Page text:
Reconstruction in Mississippi

By James Wilford Garner | Go to book overview

CHAPTER TENTH
EDUCATIONAL RECONSTRUCTION

ONE of the schemes of the reconstructionists in Mississippi was the establishment of an elaborate system of public schools for the benefit of both races. Prior to the war, almost the only free schools in the state were those maintained out of the proceeds arising from the sale or lease of the so-called sixteenth section lands, granted to the state by Congress in the early part of the century. But as most of these lands had been lost by mismanagement, the number of such schools was not very large.1 They were open, of course, only to white children.

The traditional preference for the private school, due largely to historical conditions in the South, had militated against the establishment of a uniform system of public education. However, a tendency in this direction had been in process of development at the outbreak of hostilities.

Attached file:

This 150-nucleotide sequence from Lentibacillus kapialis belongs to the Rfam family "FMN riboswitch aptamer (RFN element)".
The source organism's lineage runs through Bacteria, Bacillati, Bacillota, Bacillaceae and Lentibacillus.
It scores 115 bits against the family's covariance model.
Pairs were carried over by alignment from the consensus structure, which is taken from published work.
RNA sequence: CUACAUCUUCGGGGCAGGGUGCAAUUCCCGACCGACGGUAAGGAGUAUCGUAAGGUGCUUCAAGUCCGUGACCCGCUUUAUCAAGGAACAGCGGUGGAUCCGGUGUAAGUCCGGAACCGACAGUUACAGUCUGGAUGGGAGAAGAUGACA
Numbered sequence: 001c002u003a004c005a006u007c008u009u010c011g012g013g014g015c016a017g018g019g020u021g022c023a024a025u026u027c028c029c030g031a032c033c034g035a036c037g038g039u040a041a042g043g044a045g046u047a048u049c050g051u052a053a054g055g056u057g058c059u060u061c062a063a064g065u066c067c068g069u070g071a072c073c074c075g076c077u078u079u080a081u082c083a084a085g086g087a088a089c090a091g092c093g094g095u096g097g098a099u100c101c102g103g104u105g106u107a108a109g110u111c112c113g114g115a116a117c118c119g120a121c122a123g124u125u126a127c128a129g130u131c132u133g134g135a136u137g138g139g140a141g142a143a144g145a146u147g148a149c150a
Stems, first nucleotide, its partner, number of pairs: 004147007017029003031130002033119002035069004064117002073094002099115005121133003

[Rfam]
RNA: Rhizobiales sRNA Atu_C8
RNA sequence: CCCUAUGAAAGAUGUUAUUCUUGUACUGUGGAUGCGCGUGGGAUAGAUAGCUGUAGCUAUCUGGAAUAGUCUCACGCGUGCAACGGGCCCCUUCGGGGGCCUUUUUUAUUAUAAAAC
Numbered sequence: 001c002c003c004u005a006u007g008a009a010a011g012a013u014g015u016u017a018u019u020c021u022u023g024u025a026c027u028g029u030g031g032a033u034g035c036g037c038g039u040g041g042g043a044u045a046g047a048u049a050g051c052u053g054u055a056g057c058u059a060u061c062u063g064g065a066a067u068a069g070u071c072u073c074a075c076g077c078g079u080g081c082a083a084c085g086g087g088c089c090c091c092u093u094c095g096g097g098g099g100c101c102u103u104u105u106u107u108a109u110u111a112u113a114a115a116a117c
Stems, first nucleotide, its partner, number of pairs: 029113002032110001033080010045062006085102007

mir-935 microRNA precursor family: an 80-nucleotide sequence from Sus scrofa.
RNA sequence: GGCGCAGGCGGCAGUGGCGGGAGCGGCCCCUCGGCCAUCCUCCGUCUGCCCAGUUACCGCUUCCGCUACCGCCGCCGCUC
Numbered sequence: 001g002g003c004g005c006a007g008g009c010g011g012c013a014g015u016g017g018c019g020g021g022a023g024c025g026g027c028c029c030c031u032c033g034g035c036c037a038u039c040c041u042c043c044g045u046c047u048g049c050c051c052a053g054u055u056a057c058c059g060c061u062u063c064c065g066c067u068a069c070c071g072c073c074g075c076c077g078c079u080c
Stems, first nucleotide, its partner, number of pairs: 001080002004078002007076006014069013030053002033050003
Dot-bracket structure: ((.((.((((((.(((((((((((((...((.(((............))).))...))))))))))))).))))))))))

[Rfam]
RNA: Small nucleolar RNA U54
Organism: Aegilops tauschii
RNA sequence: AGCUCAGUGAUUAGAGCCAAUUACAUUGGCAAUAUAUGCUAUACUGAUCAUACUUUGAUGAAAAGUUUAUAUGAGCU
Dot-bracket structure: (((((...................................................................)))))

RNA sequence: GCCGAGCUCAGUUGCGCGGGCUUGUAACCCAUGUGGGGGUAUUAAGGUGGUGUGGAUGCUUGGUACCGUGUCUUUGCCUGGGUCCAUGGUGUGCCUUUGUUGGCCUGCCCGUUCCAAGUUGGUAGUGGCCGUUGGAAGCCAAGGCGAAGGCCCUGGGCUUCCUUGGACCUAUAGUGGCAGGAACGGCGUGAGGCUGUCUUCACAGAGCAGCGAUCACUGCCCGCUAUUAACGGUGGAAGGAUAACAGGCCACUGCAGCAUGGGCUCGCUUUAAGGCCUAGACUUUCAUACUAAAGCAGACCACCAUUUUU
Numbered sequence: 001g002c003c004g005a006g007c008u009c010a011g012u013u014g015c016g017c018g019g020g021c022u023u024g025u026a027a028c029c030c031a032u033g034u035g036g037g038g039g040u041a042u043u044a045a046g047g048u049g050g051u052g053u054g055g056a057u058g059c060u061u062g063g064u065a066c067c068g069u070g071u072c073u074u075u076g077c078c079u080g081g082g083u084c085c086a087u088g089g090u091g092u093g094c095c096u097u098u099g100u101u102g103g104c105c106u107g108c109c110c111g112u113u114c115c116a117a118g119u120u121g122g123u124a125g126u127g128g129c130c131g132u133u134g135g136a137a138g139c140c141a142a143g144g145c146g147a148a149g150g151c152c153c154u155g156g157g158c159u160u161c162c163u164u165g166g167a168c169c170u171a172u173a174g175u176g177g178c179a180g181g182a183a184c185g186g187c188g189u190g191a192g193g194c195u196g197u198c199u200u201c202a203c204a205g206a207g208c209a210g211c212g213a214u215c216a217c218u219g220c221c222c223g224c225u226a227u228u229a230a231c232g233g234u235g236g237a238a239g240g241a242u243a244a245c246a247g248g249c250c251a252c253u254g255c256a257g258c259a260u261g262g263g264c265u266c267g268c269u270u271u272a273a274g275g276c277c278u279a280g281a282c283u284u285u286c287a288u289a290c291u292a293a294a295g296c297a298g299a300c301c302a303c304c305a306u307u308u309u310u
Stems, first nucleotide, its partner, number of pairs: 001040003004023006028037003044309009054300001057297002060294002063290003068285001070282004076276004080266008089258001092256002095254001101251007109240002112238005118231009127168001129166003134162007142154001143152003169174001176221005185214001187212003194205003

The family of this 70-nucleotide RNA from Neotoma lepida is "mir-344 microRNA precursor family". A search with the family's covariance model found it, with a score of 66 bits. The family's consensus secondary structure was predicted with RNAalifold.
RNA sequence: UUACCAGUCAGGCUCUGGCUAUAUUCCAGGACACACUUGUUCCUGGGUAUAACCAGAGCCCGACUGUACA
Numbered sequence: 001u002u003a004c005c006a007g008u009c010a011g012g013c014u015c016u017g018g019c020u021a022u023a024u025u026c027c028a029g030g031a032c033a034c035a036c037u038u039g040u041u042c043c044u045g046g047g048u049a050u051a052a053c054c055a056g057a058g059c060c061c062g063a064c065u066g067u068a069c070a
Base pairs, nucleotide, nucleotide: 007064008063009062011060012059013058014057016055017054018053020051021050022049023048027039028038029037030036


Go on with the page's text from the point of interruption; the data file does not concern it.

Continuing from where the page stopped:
With the occupation of the state by the Federal armies, the work of teaching the negroes began. The first schools established for this purpose were at Corinth shortly after the occupation of that town by the Union troops in 1862. The American Missionary Association, the Freedmen's Aid Society, and the Society of Friends had established schools about Vicksburg before the close of the war. Upon the organization of the Freedmen's Bureau, a more systematic and comprehensive plan of negro education was undertaken. Joseph Warren, chaplain of a negro regiment, was appointed superintendent of freedmen's schools for the state at large. These schools were under military supervision, and benevolent associations supplied them with books and, in many cases, furnished clothing to the students. The following exhibit from the report of Superintendent Warren shows the number of schools and the enrollment on March 31, 1865: --

____________________
1
Joseph Bardwell, state superintendent of education in 1876, says there were 1116 public schools in Mississippi in 1860, attended by 30,970 pupils. See his report for 1876.

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